In the past, a good-to-great offensive outing by Ibaka, one like he turned in during Game 4 of the Western Conference Finals, was a luxury, a bonus, a pleasant surprise. No more. In dealing Harden a season early, Presti and the Thunder have levied the expectation of offensive contribution upon a player primarily known for his defense. Oklahoma City will need to replace nearly 17 points per game, and much of that must come from a player averaging half of that for his career.

Maybe Ibaka continues to develop, becomes a 15-10-3 guy, and Harden is still deemed disposable. But what if that doesn’t happen? What if Serge is the same player in 2012-’13 that he was in 2011-’12? Wouldn’t you like to have the opportunity to then re-sign Harden, dump Perkins, and swap Ibaka for pieces? We’re talking about a Kevin Martin rental, Jeremy Lamb, and the first round selection of a team that figures to be bad, but not awful.

That was too much to pass up?

Failure to re-sign Joe Johnson left Suns management with a black eye.

The belief that Harden should have signed for less than market may also be a bit misguided. The Thunder already used its two allotted five-year deals with Durant and Westbrook, meaning the most they could offer Harden was four years. By sacrificing a fifth year to stay in Oklahoma City, wasn’t he already making a considerable concession? By agreeing to play third-fiddle despite first-fiddle ability, wasn’t he already compromising for the betterment of the organization?

At the end of the day, it was never really about $4.5 million. For Presti and the Thunder, it was about staying true to a set of central beliefs – most notably, sacrificing me for we. Players like Westbrook, Durant, Ibaka and Nick Collison each allowed for a franchise-favorable contract structure that allowed Oklahoma City to save itself from cap penalties heading into the new collective bargaining agreement. The expectation for Harden was the same. His reluctance to provide even the slightest of contractual bargains essentially stamped his ticket to Houston. But is individual sacrifice only measured in dollars and cents? On the court, where games are won and lost, did Harden not exemplify the Thunder code of selflessness?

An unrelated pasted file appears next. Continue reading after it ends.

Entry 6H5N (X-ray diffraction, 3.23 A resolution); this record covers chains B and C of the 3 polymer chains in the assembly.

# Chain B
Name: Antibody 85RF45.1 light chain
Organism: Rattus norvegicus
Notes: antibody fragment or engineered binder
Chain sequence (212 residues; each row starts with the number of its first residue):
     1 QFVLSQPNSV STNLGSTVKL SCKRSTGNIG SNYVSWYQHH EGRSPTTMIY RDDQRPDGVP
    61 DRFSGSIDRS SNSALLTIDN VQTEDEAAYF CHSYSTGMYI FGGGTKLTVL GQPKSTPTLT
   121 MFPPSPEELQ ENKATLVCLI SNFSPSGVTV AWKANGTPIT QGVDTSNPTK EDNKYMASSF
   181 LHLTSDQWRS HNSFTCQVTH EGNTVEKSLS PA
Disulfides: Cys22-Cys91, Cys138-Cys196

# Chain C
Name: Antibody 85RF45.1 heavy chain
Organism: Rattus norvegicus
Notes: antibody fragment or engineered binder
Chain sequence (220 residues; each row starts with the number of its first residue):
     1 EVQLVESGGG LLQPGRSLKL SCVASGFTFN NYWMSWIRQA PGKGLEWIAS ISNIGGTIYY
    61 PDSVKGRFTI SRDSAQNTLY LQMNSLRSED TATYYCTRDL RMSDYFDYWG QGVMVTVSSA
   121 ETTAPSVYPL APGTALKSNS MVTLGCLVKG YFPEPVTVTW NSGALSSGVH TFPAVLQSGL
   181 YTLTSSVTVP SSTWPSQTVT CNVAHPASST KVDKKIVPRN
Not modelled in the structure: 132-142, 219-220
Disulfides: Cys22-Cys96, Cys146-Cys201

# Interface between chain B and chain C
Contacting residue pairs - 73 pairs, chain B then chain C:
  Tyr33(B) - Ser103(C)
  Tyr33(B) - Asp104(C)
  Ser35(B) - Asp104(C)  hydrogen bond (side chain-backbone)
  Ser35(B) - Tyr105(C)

Presti weighed the risk of losing Harden versus losing a brick in the foundation of his negotiating philosophy and favored the latter. In doing so, he made the correct business decision. But, if sports are, in fact, all about winning championships, was it the correct basketball decision?

Seven years ago, the Phoenix Suns, trotting out a young, exciting trio of Steve Nash, Amare Stoudemire and Joe Johnson, went head-to-head with those mighty Spurs, bowing out of the Western Conference Finals in five games. The following summer, contract negotiations with Johnson, a restricted free agent, turned sour. The Suns were reluctant to offer a maximum deal to Robin’s Robin. Prior to the 2005-’06 season, Phoenix dealt Johnson to Atlanta for Boris Diaw and two first round picks. Without Johnson to stretch the floor, the Suns, ever a contender, never realized their championship potential.

Years later, former owner Robert Sarver called the decision not to re-sign Johnson the biggest regret of his tenure.

Here’s hoping a clean shaven Presti doesn’t similarly lament the day he parted ways with Harden.